I'm struggling to create a formula which sums Column C IF (Column A = [name]) AND (Column B = "Possible" OR "Proposed" OR "Committed").

You can try the following formula

=SUMPRODUCT((A:A=[name])*(((B:B="Possible")+(B:B="Proposed")+(B:B="Committed"))>0),C:C)
  • Unless the OP actually has data extending all the way to row 1048576, the use of entire column references within SUMPRODUCT is a terrible idea. – XOR LX Sep 15 '16 at 12:47
  • Agreed. Hope OP would limit the row based on the actual number of rows from this base formula. – Karpak Sep 15 '16 at 13:50
  • @adam, please mark the answer as accepted based on what answer you are using – Karpak Sep 15 '16 at 13:54

Use SumProduct with + as the or operator rather than * as the and operator. Something like this:

=SUMPRODUCT(($A:$A=[name])*(($B:$B="Proposed")+($B:$B="Possible")+($B:$B="Committed"))*($C:$C))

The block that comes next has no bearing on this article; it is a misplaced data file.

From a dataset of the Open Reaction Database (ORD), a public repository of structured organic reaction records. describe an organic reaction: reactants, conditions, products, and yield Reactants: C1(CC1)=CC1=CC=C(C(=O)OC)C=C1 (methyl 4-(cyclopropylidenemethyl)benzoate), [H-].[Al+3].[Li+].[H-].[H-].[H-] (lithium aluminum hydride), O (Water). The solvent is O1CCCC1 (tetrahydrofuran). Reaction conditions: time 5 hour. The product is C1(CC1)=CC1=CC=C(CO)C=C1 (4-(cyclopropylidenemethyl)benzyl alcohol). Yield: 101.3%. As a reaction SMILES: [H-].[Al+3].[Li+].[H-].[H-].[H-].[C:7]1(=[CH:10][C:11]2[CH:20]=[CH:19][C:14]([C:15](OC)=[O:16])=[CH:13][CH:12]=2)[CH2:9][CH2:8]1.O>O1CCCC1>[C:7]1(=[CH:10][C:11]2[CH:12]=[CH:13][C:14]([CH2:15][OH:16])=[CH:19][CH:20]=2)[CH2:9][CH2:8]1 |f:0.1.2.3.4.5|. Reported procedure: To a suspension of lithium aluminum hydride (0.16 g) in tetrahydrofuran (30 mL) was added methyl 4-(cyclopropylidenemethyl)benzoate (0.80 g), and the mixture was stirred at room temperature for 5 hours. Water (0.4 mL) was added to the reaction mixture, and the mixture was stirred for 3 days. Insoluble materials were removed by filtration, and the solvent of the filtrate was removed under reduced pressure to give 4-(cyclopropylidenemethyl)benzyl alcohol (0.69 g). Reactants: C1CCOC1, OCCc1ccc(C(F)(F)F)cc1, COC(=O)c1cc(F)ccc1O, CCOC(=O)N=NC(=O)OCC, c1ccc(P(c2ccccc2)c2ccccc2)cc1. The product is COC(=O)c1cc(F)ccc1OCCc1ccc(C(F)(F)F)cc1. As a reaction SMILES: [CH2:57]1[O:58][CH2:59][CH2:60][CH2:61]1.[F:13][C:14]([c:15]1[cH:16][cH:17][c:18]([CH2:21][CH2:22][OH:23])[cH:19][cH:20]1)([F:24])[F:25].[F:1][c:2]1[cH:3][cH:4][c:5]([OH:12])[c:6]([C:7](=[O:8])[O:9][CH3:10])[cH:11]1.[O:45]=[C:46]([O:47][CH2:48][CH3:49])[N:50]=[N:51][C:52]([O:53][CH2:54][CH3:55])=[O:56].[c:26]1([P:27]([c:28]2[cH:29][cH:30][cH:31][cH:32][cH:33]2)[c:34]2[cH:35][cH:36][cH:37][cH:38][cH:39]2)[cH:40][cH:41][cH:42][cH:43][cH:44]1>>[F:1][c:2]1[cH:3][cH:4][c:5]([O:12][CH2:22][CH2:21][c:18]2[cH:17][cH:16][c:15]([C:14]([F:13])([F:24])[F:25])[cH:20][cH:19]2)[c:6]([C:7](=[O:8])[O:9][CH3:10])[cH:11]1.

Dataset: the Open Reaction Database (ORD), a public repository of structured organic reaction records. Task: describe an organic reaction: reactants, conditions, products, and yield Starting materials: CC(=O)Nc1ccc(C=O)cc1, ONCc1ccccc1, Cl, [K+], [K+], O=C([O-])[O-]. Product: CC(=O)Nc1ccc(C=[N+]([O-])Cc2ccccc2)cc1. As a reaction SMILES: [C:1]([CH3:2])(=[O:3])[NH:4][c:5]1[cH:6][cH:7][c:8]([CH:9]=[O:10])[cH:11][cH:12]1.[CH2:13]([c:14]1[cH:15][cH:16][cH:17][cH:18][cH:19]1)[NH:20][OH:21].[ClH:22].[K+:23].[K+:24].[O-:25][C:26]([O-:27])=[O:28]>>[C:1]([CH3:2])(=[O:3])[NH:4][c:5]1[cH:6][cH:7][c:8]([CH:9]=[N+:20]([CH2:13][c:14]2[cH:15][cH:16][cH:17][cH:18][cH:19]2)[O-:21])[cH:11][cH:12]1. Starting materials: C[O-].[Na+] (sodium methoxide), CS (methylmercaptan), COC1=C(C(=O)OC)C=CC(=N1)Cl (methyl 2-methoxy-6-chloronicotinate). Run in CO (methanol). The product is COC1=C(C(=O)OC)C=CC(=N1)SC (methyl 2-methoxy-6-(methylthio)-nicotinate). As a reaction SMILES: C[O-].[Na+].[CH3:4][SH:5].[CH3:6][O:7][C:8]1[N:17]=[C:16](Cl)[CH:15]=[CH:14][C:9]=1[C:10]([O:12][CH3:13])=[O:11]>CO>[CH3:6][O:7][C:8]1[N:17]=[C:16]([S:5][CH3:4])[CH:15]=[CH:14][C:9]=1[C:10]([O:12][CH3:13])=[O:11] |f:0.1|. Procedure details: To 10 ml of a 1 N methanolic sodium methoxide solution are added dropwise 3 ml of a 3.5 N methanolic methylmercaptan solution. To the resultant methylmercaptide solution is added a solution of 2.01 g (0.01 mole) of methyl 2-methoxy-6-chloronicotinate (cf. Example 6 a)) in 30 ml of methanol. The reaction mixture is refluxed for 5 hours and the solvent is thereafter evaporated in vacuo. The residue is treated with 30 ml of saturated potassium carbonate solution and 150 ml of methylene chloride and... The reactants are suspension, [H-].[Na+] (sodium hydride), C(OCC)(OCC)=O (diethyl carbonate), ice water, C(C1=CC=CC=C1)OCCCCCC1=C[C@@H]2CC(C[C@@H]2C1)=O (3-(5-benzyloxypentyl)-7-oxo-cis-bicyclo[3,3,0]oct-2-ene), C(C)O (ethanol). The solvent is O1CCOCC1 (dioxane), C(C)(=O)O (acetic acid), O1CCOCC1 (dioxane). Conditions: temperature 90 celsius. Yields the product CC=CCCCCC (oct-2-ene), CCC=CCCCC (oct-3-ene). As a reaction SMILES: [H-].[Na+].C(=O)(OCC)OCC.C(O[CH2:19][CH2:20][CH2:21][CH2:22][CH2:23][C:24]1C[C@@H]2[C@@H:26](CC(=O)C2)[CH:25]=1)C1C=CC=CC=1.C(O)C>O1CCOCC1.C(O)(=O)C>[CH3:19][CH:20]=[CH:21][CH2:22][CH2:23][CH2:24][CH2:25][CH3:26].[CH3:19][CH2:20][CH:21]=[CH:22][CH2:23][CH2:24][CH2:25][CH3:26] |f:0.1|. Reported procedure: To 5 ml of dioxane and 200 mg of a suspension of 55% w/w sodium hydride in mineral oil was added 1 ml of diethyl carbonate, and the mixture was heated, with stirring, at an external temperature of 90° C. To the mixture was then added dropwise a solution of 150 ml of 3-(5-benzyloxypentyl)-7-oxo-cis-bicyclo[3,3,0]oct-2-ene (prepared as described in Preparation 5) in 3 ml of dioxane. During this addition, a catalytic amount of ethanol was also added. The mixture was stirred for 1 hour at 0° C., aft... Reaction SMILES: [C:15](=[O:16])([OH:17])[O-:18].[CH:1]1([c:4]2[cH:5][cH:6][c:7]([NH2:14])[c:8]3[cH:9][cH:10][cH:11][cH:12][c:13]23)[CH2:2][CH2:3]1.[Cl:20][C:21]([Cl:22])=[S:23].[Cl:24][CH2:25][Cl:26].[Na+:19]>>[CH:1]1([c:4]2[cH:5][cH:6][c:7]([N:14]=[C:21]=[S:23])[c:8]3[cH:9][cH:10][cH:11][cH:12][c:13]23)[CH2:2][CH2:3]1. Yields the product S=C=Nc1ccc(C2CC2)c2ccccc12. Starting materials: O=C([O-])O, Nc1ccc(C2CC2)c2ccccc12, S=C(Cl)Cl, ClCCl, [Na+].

• up voted. This also works fine – Karpak Sep 15 '16 at 11:34
  • Unless the OP actually has data extending all the way to row 1048576, the use of entire column references within SUMPRODUCT is a terrible idea. – XOR LX Sep 15 '16 at 12:47
  • =SUMPRODUCT(($A1:$A100=[name])*(($B1:$B100="Proposed")+($B1:$B100="Possible")+($B1:$B100="Committed"))*($C1:$C100)) Happy? – MorganBall Sep 15 '16 at 12:49

=SUM(SUMIFS($C:$C,$A:$A,[name],$B:$B,{"Proposed","Possible","Committed"}))

With some functions, e.g. COUNTIF, SUMIF, COUNTIFS, SUMIFS, you can get away with referencing entire columns with no detriment to performance, though not with functions which operate over arrays, such as AGGREGATE, SUMPRODUCT, and any construction requiring CSE.

Regards

Your Answer

 

By clicking "Post Your Answer", you acknowledge that you have read our updated terms of service, privacy policy and cookie policy, and that your continued use of the website is subject to these policies.

Not the answer you're looking for? Browse other questions tagged or ask your own question.